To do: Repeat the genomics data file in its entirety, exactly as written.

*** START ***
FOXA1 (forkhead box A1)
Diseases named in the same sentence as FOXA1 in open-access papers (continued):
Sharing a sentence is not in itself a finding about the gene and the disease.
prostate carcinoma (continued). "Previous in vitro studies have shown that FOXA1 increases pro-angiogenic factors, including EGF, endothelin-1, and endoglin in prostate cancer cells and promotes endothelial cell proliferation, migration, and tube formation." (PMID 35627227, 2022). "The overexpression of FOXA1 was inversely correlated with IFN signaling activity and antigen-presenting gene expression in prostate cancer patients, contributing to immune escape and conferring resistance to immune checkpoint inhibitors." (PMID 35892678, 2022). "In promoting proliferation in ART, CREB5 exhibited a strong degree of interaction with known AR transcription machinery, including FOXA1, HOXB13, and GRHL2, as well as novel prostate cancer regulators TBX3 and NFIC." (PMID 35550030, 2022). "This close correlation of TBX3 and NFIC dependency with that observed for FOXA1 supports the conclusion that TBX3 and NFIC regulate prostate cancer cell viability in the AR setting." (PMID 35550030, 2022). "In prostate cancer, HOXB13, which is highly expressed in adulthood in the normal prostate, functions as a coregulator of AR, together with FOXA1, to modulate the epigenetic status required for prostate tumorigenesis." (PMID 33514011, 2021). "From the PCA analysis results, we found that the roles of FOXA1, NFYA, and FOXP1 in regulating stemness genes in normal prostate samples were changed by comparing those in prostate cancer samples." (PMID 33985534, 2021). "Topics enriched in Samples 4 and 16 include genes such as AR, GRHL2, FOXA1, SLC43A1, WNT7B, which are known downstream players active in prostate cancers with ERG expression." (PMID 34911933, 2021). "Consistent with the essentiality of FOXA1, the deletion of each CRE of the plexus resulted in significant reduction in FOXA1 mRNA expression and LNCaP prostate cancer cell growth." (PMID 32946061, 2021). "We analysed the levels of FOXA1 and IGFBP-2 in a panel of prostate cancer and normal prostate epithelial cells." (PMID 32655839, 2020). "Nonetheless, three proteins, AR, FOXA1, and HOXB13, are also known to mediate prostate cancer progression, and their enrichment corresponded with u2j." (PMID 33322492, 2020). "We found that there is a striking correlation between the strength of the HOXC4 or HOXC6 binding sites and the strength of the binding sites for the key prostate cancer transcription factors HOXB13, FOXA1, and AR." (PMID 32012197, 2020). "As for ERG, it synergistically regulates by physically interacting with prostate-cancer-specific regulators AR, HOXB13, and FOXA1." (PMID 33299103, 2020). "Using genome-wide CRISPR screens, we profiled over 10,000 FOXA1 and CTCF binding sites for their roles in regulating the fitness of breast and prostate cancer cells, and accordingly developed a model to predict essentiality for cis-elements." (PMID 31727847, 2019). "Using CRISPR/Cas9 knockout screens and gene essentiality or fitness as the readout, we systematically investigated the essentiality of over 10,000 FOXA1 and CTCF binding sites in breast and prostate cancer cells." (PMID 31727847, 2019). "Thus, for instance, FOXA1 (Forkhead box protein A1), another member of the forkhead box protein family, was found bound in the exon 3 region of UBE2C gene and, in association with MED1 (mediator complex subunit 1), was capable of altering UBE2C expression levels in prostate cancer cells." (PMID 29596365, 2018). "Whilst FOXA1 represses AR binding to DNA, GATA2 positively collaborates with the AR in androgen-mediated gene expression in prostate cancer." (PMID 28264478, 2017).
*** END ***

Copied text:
FOXA1 (forkhead box A1)
Diseases named in the same sentence as FOXA1 in open-access papers (continued):
Sharing a sentence is not in itself a finding about the gene and the disease.
prostate carcinoma (continued). "Previous in vitro studies have shown that FOXA1 increases pro-angiogenic factors, including EGF, endothelin-1, and endoglin in prostate cancer cells and promotes endothelial cell proliferation, migration, and tube formation." (PMID 35627227, 2022). "The overexpression of FOXA1 was inversely correlated with IFN signaling activity and antigen-presenting gene expression in prostate cancer patients, contributing to immune escape and conferring resistance to immune checkpoint inhibitors." (PMID 35892678, 2022). "In promoting proliferation in ART, CREB5 exhibited a strong degree of interaction with known AR transcription machinery, including FOXA1, HOXB13, and GRHL2, as well as novel prostate cancer regulators TBX3 and NFIC." (PMID 35550030, 2022). "This close correlation of TBX3 and NFIC dependency with that observed for FOXA1 supports the conclusion that TBX3 and NFIC regulate prostate cancer cell viability in the AR setting." (PMID 35550030, 2022). "In prostate cancer, HOXB13, which is highly expressed in adulthood in the normal prostate, functions as a coregulator of AR, together with FOXA1, to modulate the epigenetic status required for prostate tumorigenesis." (PMID 33514011, 2021). "From the PCA analysis results, we found that the roles of FOXA1, NFYA, and FOXP1 in regulating stemness genes in normal prostate samples were changed by comparing those in prostate cancer samples." (PMID 33985534, 2021). "Topics enriched in Samples 4 and 16 include genes such as AR, GRHL2, FOXA1, SLC43A1, WNT7B, which are known downstream players active in prostate cancers with ERG expression." (PMID 34911933, 2021). "Consistent with the essentiality of FOXA1, the deletion of each CRE of the plexus resulted in significant reduction in FOXA1 mRNA expression and LNCaP prostate cancer cell growth." (PMID 32946061, 2021). "We analysed the levels of FOXA1 and IGFBP-2 in a panel of prostate cancer and normal prostate epithelial cells." (PMID 32655839, 2020). "Nonetheless, three proteins, AR, FOXA1, and HOXB13, are also known to mediate prostate cancer progression, and their enrichment corresponded with u2j." (PMID 33322492, 2020). "We found that there is a striking correlation between the strength of the HOXC4 or HOXC6 binding sites and the strength of the binding sites for the key prostate cancer transcription factors HOXB13, FOXA1, and AR." (PMID 32012197, 2020). "As for ERG, it synergistically regulates by physically interacting with prostate-cancer-specific regulators AR, HOXB13, and FOXA1." (PMID 33299103, 2020). "Using genome-wide CRISPR screens, we profiled over 10,000 FOXA1 and CTCF binding sites for their roles in regulating the fitness of breast and prostate cancer cells, and accordingly developed a model to predict essentiality for cis-elements." (PMID 31727847, 2019). "Using CRISPR/Cas9 knockout screens and gene essentiality or fitness as the readout, we systematically investigated the essentiality of over 10,000 FOXA1 and CTCF binding sites in breast and prostate cancer cells." (PMID 31727847, 2019). "Thus, for instance, FOXA1 (Forkhead box protein A1), another member of the forkhead box protein family, was found bound in the exon 3 region of UBE2C gene and, in association with MED1 (mediator complex subunit 1), was capable of altering UBE2C expression levels in prostate cancer cells." (PMID 29596365, 2018). "Whilst FOXA1 represses AR binding to DNA, GATA2 positively collaborates with the AR in androgen-mediated gene expression in prostate cancer." (PMID 28264478, 2017).